Dale fabbed the dash himself, using Mopar Performance gauges.
From the beginning, the car was built to be a family cruiser. The back seat is for the Ren
Dale and his father soon after Dale bought the car. At the time, it was Sublime.
That's serious hardware...but the engine and transmission are just as serious, even though the powerplant is still an LA-series engine. A 340 replaced the 318, and the '70-vintage block was treated to 13.5 slugs, a set of heads were ported and polished by Dave Pennypacker (who has been into Mopar small-blocks for nearly 40 years) and filled with 2.08-inch intake and 2.02-inch exhaust valves, a Mopar Performance cam (.598 lift/312-degree duration), a Mopar M1 intake wearing a 850 Holley carburetor, an MSD 6AL box and billet distributor, and a 4-inch Spin Tech exhaust fabbed by Gary Naughton. That's a combination that Dale figures is good for about 580-600 hp.
Replacing the three-by-the-knee is a Wooflite 727 built by Jeff "Woo" Weinhold that features a Trans Specialties 5,500-stall converter and a Hurst shifter.
The Unitbody was returned to its original FM3 Moulin Rouge hue (what The Dodge Boys called Panther Pink) after it was cherried out, got its quarter openings stretched, and its fuel-filler and antenna holes smoothed by Rich Mitman's crew at Top Notch Body Worx. The stock hood gave way to a US Body Source 'glass one with a Six Pack scoop.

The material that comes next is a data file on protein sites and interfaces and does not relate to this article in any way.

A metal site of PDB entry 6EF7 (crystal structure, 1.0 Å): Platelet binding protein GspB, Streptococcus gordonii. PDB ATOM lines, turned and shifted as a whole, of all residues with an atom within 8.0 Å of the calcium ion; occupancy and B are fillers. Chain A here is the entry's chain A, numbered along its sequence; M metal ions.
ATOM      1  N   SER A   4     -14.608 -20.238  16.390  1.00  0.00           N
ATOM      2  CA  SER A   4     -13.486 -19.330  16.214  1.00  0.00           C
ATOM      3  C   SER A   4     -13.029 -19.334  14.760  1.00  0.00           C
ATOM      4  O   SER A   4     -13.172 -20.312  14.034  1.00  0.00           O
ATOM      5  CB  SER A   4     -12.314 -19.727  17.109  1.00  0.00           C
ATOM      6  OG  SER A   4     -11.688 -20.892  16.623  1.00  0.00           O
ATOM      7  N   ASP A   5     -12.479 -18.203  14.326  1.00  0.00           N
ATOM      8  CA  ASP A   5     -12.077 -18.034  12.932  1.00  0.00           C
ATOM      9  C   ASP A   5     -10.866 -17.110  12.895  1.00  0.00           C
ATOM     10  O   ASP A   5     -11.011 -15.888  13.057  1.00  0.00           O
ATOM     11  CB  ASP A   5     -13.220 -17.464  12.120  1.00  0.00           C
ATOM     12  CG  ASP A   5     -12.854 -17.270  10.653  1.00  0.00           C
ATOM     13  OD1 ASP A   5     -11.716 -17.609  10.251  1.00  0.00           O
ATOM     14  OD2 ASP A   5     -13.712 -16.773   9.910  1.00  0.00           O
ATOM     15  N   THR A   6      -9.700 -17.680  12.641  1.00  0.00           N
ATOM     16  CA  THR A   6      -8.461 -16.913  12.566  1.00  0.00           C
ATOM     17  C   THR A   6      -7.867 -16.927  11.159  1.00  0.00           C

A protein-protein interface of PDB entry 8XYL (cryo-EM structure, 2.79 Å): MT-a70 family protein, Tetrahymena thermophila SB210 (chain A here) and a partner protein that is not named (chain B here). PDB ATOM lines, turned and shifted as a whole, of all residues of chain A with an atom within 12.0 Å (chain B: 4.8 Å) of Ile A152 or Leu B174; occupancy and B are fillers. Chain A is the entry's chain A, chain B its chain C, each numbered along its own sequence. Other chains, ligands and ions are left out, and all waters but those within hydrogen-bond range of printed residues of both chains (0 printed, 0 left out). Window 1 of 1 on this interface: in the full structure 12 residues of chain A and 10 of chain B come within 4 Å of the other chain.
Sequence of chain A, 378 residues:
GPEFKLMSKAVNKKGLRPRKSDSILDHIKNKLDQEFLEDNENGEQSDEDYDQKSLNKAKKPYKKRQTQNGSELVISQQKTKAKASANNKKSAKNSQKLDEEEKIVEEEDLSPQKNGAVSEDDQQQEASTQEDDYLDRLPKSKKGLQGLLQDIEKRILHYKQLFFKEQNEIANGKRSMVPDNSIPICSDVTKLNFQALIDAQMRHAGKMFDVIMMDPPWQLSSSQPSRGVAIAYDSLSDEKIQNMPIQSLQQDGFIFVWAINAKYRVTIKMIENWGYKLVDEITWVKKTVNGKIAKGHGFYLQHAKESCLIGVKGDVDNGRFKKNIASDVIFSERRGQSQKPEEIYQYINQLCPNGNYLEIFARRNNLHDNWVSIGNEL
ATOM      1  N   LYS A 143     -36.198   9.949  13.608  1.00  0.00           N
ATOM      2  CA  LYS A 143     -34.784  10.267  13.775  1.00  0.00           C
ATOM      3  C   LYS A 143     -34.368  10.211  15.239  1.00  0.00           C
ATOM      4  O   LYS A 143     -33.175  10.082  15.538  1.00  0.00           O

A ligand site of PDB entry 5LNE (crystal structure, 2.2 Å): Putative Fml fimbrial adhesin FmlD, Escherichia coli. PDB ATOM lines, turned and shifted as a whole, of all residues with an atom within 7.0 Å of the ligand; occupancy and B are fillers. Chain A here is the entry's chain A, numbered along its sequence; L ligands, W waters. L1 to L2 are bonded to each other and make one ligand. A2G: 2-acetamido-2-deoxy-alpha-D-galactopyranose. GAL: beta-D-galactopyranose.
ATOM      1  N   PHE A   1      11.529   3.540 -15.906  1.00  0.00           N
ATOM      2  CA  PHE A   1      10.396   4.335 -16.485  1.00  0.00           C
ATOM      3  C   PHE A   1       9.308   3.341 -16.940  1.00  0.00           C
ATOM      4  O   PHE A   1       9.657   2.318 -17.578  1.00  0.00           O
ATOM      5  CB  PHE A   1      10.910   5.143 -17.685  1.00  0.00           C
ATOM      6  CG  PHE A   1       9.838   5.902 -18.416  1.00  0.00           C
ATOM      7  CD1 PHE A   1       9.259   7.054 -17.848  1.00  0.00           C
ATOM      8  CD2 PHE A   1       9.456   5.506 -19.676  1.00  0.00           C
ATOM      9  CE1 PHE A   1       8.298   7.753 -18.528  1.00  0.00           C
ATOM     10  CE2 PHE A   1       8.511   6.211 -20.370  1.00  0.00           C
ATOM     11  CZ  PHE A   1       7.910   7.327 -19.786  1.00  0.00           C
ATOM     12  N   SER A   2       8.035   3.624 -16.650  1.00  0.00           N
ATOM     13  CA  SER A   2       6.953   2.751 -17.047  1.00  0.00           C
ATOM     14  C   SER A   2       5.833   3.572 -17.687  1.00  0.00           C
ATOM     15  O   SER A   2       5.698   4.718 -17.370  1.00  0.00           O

Inside, the Duster's factory seats were replaced by a pair of Kirkey Drag Buckets and a custom rear "side-kick" seat. Jim Hartman Upholstery stitched 'em up, as well as the custom door panels. The dash was done by Dale, who replaced the stock gauge cluster and glovebox with an ultra-clean aluminum insert holding Mopar Performance gauges, heat/defrost controls, and the coolest radio/glovebox door delete this side of an Advanced Styling studio.
Unlike many of the tribute cars around today that are clones of factory-built Hemis and other rare musclecars, Dale built this car as a tribute to his dad, a Mopar enthusiast who passed on his passion for Plymouths and Dodges to his son. "I wanted to do it the way we always talked about," Dale says about the plans that both Renners had for this car, before his father passed away. "We always talked about doing it `off the map,' and that's what I hope we accomplished. Everyone that knew my father was involved with it."
What's it like to drive? "All my buddies say that it takes off like a Pro Stocker, but it handles like a Cadillac," Dale says. "It's got a lot of compression in it, so it actually sounds like a Pro Stocker. When I'm at a show, no one believes that it's a small-block because it's really loud."
We hear you, Dale.